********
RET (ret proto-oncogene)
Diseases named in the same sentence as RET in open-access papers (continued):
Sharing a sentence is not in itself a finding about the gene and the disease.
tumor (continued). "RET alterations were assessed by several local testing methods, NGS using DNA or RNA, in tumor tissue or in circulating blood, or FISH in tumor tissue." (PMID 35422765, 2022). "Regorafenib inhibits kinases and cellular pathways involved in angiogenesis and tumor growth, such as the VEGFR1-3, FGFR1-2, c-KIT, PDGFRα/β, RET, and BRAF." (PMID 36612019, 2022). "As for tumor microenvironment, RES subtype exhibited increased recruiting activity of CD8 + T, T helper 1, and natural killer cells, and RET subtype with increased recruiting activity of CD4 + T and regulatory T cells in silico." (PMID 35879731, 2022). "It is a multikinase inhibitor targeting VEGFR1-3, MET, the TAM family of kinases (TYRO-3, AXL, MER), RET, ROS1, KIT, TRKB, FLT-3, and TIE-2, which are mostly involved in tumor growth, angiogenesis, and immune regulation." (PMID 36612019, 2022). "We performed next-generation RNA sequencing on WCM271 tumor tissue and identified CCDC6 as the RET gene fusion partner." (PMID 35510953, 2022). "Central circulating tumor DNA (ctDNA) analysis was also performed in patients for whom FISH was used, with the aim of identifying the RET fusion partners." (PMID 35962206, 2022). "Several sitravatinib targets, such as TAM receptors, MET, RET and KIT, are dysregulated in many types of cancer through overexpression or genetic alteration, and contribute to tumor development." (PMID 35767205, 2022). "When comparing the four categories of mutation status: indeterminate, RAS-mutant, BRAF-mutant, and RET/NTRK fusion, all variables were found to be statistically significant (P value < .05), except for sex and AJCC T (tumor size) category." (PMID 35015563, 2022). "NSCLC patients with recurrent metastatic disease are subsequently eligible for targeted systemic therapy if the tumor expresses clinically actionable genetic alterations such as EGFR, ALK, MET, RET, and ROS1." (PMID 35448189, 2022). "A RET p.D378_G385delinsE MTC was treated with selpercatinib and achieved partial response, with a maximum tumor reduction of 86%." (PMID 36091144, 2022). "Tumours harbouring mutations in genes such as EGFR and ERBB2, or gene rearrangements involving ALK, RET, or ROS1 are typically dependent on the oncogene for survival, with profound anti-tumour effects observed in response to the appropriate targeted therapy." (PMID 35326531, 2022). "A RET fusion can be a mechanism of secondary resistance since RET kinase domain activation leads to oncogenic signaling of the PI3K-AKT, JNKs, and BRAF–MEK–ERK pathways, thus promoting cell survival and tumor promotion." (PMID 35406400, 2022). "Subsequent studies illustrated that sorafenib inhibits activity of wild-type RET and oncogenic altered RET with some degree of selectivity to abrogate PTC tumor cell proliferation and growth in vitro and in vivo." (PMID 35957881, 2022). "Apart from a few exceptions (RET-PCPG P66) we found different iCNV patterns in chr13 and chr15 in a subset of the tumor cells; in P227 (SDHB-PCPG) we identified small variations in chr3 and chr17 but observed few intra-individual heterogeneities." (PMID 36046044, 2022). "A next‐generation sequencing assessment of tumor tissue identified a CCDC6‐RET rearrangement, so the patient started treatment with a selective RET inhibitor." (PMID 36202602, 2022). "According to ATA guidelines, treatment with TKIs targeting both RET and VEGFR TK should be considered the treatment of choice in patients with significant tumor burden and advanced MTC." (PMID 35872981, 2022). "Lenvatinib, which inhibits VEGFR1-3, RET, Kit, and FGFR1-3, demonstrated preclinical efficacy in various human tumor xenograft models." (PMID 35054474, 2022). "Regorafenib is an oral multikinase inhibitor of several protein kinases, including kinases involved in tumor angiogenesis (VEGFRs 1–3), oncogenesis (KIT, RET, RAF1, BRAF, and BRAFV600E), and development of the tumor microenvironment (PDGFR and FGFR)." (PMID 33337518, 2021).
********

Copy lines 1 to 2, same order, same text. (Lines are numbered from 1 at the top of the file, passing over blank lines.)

RET (ret proto-oncogene)
Diseases named in the same sentence as RET in open-access papers (continued):